At which point(s) on the curve is the slope of the curve equal not only to but equal also, in particular, to ... (what value would it be interesting to find the slope equal to?) ...?
Show that the line 4x-y+11=0 is tangent to the curve y=16/x^2 -1
What I have so far:
I found out that the slope of the linear function is m=4
Then I found the derivative of the curve which ended up to be
y'=-32x^(-3)
so now what should I do with this to show that the line 4x-y+11=0 is tangent to the curve?
the slope of the line is 4 right
this is the slope
now we want the point on the curve where the slope equal 4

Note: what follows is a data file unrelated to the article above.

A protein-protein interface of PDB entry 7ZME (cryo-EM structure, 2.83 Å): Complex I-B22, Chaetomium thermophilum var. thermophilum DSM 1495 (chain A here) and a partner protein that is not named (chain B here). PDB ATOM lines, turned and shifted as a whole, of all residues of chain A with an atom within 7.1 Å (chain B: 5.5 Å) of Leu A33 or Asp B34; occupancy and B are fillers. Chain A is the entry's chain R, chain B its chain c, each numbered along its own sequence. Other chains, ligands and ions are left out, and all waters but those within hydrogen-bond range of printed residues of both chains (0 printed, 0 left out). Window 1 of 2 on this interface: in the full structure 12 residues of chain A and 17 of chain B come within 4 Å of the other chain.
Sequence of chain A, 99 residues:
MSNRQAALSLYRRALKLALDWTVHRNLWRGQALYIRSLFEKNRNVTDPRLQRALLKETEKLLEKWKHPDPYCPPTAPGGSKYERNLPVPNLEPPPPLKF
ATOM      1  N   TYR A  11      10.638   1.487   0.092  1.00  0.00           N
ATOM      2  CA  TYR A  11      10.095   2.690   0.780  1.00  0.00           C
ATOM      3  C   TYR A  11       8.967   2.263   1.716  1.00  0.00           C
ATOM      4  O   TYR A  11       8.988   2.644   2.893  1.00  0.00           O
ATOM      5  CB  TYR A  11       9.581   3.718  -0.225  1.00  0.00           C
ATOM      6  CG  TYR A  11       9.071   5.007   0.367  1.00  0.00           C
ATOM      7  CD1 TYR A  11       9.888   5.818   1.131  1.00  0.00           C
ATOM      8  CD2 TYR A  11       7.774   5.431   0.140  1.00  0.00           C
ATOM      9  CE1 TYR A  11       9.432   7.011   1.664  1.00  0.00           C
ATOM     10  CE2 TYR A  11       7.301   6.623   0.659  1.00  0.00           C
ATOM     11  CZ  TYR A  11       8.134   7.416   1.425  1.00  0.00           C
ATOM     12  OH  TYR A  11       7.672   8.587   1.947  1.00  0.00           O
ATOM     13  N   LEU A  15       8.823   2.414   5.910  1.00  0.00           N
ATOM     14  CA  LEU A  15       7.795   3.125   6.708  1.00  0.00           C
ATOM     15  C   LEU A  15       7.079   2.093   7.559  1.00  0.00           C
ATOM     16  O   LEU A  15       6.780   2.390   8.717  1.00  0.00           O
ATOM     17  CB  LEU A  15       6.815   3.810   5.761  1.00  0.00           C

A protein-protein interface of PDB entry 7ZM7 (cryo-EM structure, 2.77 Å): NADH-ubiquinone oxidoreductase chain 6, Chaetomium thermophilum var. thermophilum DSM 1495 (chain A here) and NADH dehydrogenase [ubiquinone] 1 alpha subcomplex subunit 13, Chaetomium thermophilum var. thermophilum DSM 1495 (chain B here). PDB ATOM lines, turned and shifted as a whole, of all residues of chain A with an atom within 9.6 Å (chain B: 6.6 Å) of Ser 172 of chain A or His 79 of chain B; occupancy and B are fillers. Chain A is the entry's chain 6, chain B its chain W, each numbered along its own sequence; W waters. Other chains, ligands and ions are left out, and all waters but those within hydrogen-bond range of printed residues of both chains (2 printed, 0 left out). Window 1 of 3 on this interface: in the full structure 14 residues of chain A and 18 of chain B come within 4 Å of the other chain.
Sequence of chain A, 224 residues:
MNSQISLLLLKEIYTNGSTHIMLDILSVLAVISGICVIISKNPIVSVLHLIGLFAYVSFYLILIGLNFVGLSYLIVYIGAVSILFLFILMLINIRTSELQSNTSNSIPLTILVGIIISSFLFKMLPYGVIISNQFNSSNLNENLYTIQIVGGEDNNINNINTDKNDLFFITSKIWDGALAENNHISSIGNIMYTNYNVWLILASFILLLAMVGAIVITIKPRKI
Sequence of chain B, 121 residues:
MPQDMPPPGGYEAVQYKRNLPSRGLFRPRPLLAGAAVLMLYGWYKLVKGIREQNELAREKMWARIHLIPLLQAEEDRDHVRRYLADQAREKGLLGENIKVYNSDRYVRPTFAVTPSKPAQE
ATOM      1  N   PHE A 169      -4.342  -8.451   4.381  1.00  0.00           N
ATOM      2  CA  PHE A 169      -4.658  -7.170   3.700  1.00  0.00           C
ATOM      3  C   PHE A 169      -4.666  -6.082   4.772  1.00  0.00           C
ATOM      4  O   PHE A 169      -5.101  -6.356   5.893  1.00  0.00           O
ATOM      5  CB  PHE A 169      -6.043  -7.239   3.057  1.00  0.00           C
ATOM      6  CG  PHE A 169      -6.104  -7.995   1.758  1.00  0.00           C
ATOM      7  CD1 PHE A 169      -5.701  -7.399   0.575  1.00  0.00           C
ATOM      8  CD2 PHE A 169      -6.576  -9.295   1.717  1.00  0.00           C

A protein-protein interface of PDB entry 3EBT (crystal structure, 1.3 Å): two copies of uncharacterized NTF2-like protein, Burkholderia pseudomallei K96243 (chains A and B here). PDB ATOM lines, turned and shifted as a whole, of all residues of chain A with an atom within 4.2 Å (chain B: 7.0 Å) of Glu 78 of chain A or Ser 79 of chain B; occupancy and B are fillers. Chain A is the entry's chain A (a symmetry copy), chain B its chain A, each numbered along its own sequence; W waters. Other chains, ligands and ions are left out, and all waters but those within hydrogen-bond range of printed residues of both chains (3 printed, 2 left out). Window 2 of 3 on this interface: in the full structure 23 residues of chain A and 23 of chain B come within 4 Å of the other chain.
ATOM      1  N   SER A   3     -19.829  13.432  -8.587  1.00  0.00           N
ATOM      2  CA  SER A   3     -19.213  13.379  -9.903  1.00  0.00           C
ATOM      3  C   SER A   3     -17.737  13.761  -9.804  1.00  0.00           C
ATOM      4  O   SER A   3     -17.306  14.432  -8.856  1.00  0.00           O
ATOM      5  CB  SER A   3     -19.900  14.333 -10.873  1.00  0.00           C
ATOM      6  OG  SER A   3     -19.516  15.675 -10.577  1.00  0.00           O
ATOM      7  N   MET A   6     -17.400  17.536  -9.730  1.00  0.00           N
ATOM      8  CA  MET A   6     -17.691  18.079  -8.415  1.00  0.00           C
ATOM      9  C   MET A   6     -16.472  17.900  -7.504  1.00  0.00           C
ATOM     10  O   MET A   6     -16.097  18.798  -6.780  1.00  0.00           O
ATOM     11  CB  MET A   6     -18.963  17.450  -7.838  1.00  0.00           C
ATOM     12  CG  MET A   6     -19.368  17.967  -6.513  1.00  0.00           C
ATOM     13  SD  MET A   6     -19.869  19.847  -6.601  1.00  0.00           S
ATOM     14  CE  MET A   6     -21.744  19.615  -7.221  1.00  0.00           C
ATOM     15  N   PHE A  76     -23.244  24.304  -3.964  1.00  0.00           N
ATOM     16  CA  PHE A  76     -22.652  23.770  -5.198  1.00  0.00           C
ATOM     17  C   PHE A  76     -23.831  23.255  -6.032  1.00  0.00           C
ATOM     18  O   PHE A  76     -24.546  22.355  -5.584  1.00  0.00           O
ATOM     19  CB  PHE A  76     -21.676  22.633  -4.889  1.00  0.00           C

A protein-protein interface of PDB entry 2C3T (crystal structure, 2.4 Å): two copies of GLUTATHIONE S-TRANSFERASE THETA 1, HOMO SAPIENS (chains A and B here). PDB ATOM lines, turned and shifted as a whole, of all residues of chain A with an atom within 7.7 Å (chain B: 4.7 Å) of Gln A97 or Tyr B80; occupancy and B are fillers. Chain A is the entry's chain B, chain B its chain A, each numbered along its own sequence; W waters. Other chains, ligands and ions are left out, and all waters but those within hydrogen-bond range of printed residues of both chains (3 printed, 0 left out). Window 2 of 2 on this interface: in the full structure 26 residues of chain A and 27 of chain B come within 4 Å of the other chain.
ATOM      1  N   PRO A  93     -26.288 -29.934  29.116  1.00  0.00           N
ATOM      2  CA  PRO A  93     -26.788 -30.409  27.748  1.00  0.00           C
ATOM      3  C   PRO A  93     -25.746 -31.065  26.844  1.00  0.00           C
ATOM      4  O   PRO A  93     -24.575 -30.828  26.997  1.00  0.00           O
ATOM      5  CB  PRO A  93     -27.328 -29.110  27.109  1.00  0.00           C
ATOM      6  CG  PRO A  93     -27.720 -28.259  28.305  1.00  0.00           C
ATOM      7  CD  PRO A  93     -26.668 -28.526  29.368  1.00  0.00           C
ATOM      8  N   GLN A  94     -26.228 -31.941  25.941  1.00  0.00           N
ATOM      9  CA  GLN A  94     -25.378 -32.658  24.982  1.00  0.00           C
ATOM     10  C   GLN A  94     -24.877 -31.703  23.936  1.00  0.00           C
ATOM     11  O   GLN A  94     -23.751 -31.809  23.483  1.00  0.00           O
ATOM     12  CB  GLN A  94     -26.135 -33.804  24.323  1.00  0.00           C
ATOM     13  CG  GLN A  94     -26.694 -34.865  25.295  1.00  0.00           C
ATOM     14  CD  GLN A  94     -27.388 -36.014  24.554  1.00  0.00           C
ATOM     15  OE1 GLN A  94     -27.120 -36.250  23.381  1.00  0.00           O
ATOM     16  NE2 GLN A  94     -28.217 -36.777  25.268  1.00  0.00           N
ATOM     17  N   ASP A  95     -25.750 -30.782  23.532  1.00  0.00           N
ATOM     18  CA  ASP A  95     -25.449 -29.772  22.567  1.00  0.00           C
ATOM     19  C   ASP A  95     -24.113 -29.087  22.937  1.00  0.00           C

this is the x-coordinate for the point
now sub -2 in the function of the line
so the point is (-2,3)
now sub in the function of the curve
the point is (-2,3) it is the same point
so the line is the tangent of the curve at the point (-2,3)
You could also approach this problem by finding where the 2 functions intersect by setting them equal. After you find the x values where they are equal, then you can substitute those x values into the slope function of (i.e. ). Then if the resulting slope = 4, you know the lines are tangent. Hopefully this wasn't too confusing, but it ensures that you do in fact check if the lines even intersect, before assuming they do.